Conversely, a significant decrease in the SOFA score from day 0 to day 7 was found in survivors, whereas in nonsurvivors the values remain almost unchanged. Patients with good outcome had a progressive decrease in the CRP ratio, showing a good correlation with the resolution of organ failure measured by the SOFA score. Lobo and colleagues  found that increased CRP concentrations were associated with organ failure, prolonged ICU stay and high infection and mortality rates. Increasing or persistently high levels (suggesting ongoing inflammatory activity) indicated poor prognosis, while declining values (suggesting a diminishing inflammatory reaction) were associated with a more favourable prognosis. In our study, patients who maintained high levels of CRP, suggesting a persistent inflammatory response – namely those with nonresponse and biphasic response patterns of response – had significantly higher SOFA scores as well as higher mortality rates. On the contrary, patients who presented progressively declining levels of CRP showed a SOFA score improvement and a better prognosis. The SOFA score is not a sepsis-related score as the authors initially thought, however, but just an organ failure/dysfunction score [10,11]. Consequently, the SOFA score can be influenced by several noninfectious conditions unrelated to the course of the primary infection.
We should note some limitations of the present investigation. The study is a cohort, single-centre, observational study using variables collected daily at the bedside to evaluate the clinical course of severe CAP. We should note that this issue was only fully addressed in a very limited number of studies, however – and the CRP concentration used in only one other study  – so it is very difficult to compare results.
In summary, it has been demonstrated that daily CRP measurements after prescription of antibiotic therapy are useful in the identification, as early as day 3, of severe CAP patients with poor outcome, and the measurement performs better than the commonly used markers of infection, such as body temperature and WCC. In addition, recognition of the pattern of the CRP ratio response to therapy could provide more information about the individual clinical course improving or worsening, as well as the rate of improvement. In addition, our data suggest that, in patients with severe CAP with a rapid CRP ratio decline, a shorter duration of antibiotic therapy could be equally effective, reducing toxicity, reducing the risks of emergence of resistant strains and reducing costs. Conversely, for patients showing the patterns of nonresponse and biphasic response, we should perform an aggressive diagnostic and therapeutic approach to prevent further clinical worsening. If these findings are confirmed, the duration of antibiotic therapy could be tailored to each patient's clinical response, and CRP can be an important marker in daily monitoring for the efficacy of antibiotic therapy of patients with severe CAP. Further studies to assess the clinical impact of daily monitoring should be performed.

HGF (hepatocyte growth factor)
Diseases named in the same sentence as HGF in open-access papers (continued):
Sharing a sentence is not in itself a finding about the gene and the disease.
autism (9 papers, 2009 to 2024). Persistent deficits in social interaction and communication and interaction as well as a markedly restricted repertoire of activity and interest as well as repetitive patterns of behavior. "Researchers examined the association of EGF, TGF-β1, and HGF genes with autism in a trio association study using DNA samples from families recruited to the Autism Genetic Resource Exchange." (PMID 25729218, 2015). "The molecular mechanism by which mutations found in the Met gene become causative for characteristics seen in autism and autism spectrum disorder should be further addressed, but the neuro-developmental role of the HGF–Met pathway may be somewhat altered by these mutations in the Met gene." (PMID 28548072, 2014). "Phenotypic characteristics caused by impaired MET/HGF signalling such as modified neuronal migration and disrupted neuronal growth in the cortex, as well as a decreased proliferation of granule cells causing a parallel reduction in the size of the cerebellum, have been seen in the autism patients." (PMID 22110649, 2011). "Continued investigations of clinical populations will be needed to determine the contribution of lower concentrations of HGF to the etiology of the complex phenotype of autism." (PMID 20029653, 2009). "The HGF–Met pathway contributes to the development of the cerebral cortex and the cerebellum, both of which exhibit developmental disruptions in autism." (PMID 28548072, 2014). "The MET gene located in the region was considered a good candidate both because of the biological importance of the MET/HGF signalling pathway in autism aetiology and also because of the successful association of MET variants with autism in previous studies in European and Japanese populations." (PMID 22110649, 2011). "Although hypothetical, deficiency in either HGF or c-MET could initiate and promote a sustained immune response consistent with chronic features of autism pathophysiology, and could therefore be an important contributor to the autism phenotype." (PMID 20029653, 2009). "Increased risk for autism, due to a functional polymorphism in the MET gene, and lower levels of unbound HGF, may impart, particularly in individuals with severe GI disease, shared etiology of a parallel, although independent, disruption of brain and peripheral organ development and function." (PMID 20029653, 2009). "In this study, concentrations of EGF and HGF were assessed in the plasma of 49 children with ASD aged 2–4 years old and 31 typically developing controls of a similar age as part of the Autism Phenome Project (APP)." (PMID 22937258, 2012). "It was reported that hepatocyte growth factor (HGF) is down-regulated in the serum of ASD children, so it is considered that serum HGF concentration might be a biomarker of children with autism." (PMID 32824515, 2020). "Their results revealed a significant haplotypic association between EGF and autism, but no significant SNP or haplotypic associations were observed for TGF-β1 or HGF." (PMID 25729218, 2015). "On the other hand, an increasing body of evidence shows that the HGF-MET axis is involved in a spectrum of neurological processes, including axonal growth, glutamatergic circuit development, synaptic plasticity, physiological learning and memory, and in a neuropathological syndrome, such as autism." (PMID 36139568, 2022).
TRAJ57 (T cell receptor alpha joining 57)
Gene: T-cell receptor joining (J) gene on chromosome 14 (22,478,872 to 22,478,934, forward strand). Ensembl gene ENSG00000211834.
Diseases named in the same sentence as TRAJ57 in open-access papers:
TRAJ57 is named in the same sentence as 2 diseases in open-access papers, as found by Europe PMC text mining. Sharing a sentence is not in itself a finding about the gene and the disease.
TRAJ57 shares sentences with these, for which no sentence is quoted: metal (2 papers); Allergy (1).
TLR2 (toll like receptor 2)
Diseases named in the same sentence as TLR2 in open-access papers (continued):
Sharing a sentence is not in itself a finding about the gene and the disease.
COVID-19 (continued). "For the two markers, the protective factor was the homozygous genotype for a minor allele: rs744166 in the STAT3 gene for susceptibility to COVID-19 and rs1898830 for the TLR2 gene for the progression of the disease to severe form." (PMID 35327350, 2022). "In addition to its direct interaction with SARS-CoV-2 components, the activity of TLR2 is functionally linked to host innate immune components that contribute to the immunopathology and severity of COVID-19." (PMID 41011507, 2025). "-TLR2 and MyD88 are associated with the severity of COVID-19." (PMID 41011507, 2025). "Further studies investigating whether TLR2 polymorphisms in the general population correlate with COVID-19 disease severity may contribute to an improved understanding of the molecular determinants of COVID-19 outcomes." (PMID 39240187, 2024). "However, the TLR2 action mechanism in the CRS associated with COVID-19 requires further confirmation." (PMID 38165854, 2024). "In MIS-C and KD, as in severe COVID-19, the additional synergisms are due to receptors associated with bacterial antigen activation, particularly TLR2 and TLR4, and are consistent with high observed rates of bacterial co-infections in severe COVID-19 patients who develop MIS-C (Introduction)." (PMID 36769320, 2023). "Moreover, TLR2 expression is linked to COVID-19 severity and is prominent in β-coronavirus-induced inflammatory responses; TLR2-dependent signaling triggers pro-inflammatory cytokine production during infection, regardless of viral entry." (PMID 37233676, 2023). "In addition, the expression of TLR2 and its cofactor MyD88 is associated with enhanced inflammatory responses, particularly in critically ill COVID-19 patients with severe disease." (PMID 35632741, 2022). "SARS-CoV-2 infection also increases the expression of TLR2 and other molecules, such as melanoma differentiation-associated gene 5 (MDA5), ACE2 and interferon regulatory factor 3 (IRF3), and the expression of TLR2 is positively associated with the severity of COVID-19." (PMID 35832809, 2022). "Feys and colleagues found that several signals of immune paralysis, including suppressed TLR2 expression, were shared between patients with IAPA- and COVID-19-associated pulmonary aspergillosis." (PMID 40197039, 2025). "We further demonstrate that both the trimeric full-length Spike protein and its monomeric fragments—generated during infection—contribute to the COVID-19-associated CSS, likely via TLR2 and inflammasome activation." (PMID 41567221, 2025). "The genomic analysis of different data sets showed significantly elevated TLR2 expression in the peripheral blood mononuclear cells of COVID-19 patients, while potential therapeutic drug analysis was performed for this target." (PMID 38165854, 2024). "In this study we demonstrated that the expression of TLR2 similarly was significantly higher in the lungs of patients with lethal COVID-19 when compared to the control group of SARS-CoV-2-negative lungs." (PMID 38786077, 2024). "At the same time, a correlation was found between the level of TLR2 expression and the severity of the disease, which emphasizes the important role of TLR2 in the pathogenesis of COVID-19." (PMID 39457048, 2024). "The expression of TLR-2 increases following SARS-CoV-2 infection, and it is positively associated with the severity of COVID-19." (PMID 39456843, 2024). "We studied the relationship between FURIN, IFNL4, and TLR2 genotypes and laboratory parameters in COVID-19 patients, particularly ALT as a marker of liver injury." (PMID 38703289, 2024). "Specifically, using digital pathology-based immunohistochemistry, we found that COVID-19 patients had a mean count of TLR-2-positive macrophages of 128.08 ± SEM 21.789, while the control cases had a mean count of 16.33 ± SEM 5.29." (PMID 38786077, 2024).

• Daily CRP measurement is useful in monitoring the clinical course of severe CAP and is a good early marker of favourable outcome.
• The rate of CRP decrease expressed by the maximal relative CRP variation from the previous day's level has a good correlation with a good clinical course.
• The identification of the pattern of the CRP response to antibiotic therapy might be useful in the recognition of the individual clinical course either improving or worsening in patients with severe CAP, as well as the rate of improvement.
• Daily CRP ratio measurements and the patterns of the CRP response to antibiotics have a good correlation with the clinical course assessed by the SOFA score in patients with severe CAP.
AUC = area under the curve; CAP = community-acquired pneumonia; CRP = C-reactive protein; FiO2 = fractional inspired oxygen; ICU = intensive care unit; IL = interleukin; PaO2 = arterial oxygen tension; SOFA = Sequential Organ Failure Assessment; WCC = white cell count.
The authors declare that they have no competing interests.
LC and PP conceived the study. All authors participated in the original design and in writing the original protocol. LC and PP collected and analysed the data and drafted the manuscript. All authors read and approved the final manuscript.